3

In 2013, Reuters reported that the Snowden leaks reveal how the NSA has been giving information to a division of the DEA called the Special Operations Division. Apparently they've been using this information to convict American citizens, and then officers are given steps on how to cover up their tracks.

Then in 2015 USA Today reported about a "now-discontinued" operation in which the DEA was keeping billions of phone logs from calls made by American civilians to outside countries.

The Obama administration expanded the NSA's program a few days ago, allowing all the relevant divisions of government (DEA, FBI, CIA) to access raw content of the NSA's surveillance efforts.

Also, President Trump and the Republican-controlled Congress are expected to further expand the NSA program.

This got me thinking. Besides terrorist attacks and drug control, what are some of the benefits of mass surveillance on U.S. citizens?

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    Tons of data scientists and data center specialists have well paying jobs, contributing to lower unemployment and higher tax revenues. – user4012 Jan 16 '17 at 2:44
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    More seriously, are you asking about theoretical benefits, or practical benefits that have been proven (including proven causality)? – user4012 Jan 16 '17 at 2:45
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    @user4012 Better stick to practical. Tax revenues would definitely help an answer, if you have any stats on how much money goes into these programs. Since there are 680 DEA Intelligence Analysts around the world, employment stats would probably be good to include as well. – Cannabijoy Jan 16 '17 at 2:58
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    The possible benefits of an overarching police state that was collecting the personal information of the populace, to include the meta data of their electronic communications, is too broad for the SE format. There are stacks of books written on efforts of Russian governments to monitor their populace. – Drunk Cynic Jan 16 '17 at 4:21
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    If you haven't read 1984 by George Orwell, I'd recommend doing so as it detailed the benefits and effects of mass surveillance. – Noah Jan 16 '17 at 5:00
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+100

1984 by George Orwell talked exactly about this type of synario and I have quotes from the book and explanations that will answer your question about the benefits of mass surveillance.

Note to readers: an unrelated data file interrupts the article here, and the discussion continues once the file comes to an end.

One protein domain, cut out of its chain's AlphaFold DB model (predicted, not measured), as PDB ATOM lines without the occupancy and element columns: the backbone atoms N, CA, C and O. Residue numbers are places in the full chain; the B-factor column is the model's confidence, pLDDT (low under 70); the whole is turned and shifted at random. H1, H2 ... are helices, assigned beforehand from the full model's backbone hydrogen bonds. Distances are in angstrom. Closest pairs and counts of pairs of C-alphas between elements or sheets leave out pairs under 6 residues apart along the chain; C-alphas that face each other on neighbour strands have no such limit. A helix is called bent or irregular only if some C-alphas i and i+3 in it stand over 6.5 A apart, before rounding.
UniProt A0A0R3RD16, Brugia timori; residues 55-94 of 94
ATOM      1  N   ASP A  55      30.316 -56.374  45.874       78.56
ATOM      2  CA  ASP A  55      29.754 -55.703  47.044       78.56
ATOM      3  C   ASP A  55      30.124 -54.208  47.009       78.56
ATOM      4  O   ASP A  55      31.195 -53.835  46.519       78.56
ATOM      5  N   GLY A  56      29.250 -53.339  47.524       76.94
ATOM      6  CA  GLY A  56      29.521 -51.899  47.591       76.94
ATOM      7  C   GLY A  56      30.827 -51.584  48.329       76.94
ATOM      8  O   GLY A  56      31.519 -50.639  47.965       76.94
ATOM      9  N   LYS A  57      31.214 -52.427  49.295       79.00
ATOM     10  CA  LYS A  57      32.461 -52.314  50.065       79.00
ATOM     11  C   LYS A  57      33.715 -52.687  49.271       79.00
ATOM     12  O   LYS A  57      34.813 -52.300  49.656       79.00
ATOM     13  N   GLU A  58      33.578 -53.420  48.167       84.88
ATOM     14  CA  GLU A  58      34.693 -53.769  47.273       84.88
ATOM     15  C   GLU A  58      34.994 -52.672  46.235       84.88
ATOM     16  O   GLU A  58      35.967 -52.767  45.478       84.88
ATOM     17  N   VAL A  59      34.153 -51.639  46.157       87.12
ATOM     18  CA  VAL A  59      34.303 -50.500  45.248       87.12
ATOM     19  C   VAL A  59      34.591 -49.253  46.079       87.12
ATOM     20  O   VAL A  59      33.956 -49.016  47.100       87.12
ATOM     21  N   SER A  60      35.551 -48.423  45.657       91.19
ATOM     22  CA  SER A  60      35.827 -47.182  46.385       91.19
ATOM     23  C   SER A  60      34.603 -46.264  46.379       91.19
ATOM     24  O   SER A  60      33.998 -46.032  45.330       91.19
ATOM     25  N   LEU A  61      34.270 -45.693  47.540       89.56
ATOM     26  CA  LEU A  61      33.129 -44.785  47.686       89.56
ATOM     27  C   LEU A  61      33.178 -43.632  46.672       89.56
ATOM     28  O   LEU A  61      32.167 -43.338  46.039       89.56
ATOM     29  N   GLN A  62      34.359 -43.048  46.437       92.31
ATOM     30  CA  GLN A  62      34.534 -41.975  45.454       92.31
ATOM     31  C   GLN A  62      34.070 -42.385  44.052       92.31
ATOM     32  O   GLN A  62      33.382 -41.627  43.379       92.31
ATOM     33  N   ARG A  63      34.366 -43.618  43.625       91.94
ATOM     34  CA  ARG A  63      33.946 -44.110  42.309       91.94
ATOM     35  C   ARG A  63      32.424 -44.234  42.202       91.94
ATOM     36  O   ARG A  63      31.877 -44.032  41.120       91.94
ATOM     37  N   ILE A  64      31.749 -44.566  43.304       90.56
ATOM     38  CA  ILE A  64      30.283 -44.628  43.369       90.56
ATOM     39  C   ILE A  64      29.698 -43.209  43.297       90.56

http://www.bookrags.com/notes/1984/top4.html#gsc.tab=0

Surveillance 1:

The Party constantly watches all citizens for any sign of rebellion or thought-crime, but tries to appear kind and concerned rather than ruthless and invasive. It adopts the protective, reassuring persona of 'Big Brother' and the slogan:

"BIG BROTHER IS WATCHING YOU" Part 1, Section 1, pg. 3

Information Awareness Office- Wikipedia

Surveillance 2:

One of the most important ways that the Party keeps citizens under surveillance is through the telescreens. They are found in all rooms belonging to Party members, and in public places. No one knows how often the Thought Police tap into any individual wire, it is therefore possible that they watch all screens all the time. Outer Party members can dim the sound and picture coming from their telescreen, but the screen never turns off. Only senior members of the Inner Party have the power to turn off the telescreen, but can only do so for short periods of time. Very few proles have telescreens, mostly because members of the Inner Party do not feel they pose a threat. For the proles who do own one, the telescreen is an expensive item that they might buy for the entertainment value.

In addition to telescreens, the police (not the Thought Police) also have patrols of surveillance helicopters that fly around peering into people's windows.

Your Smart TV is Spying on You- Fox News

Your Smartphone is Spying on You- CNN

Surveillance 3:

The Party uses children to keep tabs on their parents. Through the Spies, children are trained to be devoted Party followers. The children are ferocious towards thought criminals and most adults over the age of thirty are afraid of their own children. Children are encouraged to eavesdrop and most weeks there is a story in the Times about a child hero who has denounced his family.